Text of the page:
Electric vehicles have dominated the headlines in recent months for a number of reasons. Much of it stems from government officials seeking to slash greenhouse gas emissions, while Tesla sales have proven incredibly strong over the last nearly two quarters as well. Regardless, quite a few consumers have indicated that they aren’t quite ready to give up their ICE vehicles for EVs just yet, and as it turns out, Ford CEO Jim Farley doesn’t view EVs as direct replacements for ICE vehicles at this point in time, either.
Farley revealed this interesting tidbit during his presentation at Ford’s Capital Markets Day meeting with investors today, though it came with a caveat. Farley also said that he expects EVs to reach high volume segments around 2025, and the automaker believes that 40 percent of its global sales will consist of electric vehicles by 2040.
This is precisely why the bulk of the news stemming from today’s presentation revolved around Ford’s electrification plans. There, the automaker revealed that it is working on two new EV platforms – one for rear- and all-wheel drive crossovers, vans, and mid-size pickups, and the other for full-size utilities and trucks.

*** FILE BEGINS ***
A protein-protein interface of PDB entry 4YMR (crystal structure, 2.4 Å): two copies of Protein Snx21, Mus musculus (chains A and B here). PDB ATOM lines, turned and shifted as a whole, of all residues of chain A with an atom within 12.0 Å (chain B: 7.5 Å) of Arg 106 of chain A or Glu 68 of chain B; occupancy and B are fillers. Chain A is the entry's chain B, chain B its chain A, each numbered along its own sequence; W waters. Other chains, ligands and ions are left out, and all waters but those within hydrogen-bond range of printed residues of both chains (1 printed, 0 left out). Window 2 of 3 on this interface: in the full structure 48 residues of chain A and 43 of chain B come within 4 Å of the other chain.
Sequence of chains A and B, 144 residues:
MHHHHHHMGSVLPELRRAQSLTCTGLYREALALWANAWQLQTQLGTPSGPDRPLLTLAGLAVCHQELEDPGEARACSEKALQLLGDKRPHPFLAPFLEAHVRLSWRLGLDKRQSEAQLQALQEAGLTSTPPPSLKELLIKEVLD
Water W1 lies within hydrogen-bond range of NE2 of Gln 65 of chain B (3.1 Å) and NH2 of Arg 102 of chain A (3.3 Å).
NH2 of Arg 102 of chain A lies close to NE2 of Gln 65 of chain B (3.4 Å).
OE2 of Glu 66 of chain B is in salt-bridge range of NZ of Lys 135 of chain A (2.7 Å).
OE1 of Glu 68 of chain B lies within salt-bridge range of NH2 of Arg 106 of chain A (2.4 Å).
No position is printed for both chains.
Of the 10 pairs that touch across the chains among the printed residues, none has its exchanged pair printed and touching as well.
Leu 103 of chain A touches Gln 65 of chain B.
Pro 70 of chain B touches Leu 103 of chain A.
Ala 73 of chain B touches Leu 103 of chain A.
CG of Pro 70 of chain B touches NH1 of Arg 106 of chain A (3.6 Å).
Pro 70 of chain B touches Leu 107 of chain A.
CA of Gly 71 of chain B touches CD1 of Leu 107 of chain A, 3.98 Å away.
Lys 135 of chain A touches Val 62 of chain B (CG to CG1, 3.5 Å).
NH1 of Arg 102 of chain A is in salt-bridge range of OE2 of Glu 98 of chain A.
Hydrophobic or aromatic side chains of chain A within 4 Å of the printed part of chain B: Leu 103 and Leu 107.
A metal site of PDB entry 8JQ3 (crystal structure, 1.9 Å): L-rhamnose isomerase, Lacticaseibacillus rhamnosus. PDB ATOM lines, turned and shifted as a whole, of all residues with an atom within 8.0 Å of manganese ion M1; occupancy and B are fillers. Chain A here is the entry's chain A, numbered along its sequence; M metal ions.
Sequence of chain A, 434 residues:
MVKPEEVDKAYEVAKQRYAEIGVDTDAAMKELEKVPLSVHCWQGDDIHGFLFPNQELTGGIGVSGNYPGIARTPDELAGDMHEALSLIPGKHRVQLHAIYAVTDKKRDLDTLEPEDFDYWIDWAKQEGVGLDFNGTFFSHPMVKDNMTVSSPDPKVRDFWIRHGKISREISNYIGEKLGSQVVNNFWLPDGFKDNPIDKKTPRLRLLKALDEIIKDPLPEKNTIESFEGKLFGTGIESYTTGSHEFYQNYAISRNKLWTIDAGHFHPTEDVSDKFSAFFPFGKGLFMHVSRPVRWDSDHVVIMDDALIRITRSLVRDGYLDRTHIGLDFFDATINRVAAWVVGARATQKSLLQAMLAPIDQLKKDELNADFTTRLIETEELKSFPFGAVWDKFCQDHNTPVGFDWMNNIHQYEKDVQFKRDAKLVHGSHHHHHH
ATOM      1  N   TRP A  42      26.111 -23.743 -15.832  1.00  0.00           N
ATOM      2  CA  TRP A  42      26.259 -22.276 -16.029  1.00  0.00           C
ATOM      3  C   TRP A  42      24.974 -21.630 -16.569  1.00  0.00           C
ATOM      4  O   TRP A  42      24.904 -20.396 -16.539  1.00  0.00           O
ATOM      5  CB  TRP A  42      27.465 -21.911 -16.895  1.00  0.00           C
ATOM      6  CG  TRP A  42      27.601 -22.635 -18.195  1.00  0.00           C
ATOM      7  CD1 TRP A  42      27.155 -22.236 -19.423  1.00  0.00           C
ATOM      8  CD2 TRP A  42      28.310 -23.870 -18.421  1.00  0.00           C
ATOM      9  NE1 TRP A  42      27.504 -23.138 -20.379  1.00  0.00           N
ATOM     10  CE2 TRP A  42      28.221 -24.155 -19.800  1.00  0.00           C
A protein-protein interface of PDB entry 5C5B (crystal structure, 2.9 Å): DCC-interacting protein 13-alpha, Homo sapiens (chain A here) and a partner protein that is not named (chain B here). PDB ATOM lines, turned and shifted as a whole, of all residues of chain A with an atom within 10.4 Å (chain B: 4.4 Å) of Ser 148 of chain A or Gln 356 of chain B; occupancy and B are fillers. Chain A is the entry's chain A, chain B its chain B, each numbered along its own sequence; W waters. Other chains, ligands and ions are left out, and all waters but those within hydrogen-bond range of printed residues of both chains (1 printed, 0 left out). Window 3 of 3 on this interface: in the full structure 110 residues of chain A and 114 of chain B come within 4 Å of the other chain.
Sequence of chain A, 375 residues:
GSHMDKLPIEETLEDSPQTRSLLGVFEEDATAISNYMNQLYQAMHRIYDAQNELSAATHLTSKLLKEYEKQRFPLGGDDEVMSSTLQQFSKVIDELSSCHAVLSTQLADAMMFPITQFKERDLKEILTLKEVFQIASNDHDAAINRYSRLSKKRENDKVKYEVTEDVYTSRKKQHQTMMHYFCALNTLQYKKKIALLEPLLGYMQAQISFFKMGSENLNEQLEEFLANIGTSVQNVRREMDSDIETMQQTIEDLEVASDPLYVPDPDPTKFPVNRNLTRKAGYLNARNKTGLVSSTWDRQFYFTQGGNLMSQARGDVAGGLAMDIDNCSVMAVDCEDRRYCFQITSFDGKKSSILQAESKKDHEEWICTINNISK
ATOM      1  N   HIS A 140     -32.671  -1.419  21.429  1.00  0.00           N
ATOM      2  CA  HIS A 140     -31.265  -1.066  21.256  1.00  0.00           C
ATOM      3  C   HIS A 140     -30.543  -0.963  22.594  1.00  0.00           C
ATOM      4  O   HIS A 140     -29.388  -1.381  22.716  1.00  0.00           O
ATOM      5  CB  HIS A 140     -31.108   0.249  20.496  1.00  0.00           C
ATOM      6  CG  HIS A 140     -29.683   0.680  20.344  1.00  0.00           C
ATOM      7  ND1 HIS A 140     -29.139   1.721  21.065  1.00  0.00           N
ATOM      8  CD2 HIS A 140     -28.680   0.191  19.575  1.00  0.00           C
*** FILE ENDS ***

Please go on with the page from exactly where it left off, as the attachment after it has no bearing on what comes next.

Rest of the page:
Ford also announced that its next-gen EV batteries will be called IonBoost and IonBoost Pro (the latter for commercial applications), that it plans to increase its investment in EVs once again. Farley also discussed a new platform dedicated to commercial vehicles and fleet services, revealed that an all-electric Ford Explorer is in the works, and introduced a brand new, connected vehicle platform called Blue Oval Intelligence.
What’s particularly interesting about Farley’s remarks surrounding EVs and ICE vehicles, however, is the fact that the future of the Ford Edge and Lincoln Nautilus remain unclear, as Ford Authority previously reported. The automaker will be retooling the Ford Oakville Assembly Plant in 2024 so that it can produce five new electric vehicles starting in 2025. This could mean that the Edge and/or Nautilus will be directly replaced by EVs, but that remains to be seen for now.